New Jersey Moves Forward in Further Easing Path for Expungement of Criminal Records, While Status of Criminal Record Sealing in New York Remains at a Standstill
While we continue to wait for action surrounding the sealing of criminal records in New York, this month the State of New Jersey made further advances in helping ex-offenders move forward with their lives. NJ Governor Chris Christie has just signed Bill A206 into law — significantly reducing the time that some ex-offenders have to wait in order to have their criminal records expunged. Previously, the waiting period in New Jersey for reformed ex-offenders to have criminal records expunged was 10 years; with this new law, the waiting period for expungement in NJ is now five years “from the date of the person’s last conviction, payment of fine, satisfactory completion of probabion or parole, or release from incarceration, whichever is later.” The new expungement law in New Jersey also puts in effect further reductions in expungement waiting periods for cases of disorderly persons or petty disorderly person offense, reducing that waiting time from five to three years.
Noting that “expungement offers an incentive against recidivism” and questioning “How is a person supposed to successfully reintegrate back into society when almost every road to self-dependence is blocked by a criminal record,” primary sponsors of the bill Assemblyman Jerry Green, D-Union and Assemblywoman L. Grace Spencer, D-Essex helped to bring this bill, which received final legislative approval in September 2015, forward. Governor Christie signed the bill into law on January 19th, and it will go into effect in 90 days.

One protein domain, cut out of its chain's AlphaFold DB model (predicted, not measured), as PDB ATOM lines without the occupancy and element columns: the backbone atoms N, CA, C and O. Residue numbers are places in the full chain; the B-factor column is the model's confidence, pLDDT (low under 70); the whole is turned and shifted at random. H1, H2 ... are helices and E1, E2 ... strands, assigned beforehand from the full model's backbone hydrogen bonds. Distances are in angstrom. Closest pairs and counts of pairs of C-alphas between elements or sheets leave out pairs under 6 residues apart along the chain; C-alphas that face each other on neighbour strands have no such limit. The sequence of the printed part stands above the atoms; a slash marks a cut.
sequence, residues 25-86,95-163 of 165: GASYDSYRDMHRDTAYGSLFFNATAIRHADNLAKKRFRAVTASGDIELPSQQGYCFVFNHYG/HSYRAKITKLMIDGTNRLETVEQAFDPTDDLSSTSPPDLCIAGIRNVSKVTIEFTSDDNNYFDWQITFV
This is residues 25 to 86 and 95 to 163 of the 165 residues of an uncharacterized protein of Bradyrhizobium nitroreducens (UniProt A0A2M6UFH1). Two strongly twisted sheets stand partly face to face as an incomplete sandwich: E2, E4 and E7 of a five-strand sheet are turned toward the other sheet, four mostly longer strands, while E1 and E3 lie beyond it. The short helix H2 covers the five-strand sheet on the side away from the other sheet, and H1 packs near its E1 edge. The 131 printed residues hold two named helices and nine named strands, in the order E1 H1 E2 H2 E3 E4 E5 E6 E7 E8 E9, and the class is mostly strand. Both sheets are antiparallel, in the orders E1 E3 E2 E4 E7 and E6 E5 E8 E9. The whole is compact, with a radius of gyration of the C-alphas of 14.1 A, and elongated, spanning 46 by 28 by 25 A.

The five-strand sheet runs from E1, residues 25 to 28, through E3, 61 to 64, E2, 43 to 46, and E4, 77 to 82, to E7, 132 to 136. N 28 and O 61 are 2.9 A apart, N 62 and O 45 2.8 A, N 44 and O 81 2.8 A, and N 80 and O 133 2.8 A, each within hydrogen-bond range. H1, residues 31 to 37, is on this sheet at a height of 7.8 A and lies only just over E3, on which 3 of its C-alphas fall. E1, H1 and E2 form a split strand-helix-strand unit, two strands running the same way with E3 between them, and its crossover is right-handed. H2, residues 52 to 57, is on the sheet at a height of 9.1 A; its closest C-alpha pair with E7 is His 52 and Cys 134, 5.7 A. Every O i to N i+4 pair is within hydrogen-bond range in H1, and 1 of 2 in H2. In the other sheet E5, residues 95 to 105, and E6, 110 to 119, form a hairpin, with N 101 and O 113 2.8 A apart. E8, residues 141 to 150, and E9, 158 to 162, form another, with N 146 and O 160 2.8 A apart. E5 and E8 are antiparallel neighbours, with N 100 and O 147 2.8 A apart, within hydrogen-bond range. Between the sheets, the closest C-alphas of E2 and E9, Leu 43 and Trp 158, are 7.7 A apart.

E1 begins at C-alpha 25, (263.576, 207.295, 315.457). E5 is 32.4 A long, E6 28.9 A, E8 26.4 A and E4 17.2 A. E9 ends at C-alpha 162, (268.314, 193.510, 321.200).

Currently, there is still no expungement or sealing law in New York that applies to the vast majority of adults in the criminal justice system. While important steps and advances surrounding criminal record sealing in New York have been made in recent years, there has been no further progress in Albany surrounding expungement in New York — leaving so many reformed ex-offenders in New York without the opportunity for that all-important second-chance.
We are pleased with the recent developments surrounding expungement in New Jersey, and continue to hope that 2016 will be the year that criminal record sealing in New York becomes a reality. For further questions about the status of criminal record sealing/expungement law in New York, and to see if you or someone you know may qualify for conditional record sealing in New York, call us at 516-294-0300, or email Rick Collins at firstname.lastname@example.org.
For more information about the recent advances and new law surrounding expungement in New Jersey, click here: www.njlawjournal.com/id=1202747403262/Christie-OKs-Measure-Easing-Expungement#ixzz3yHHdzb4m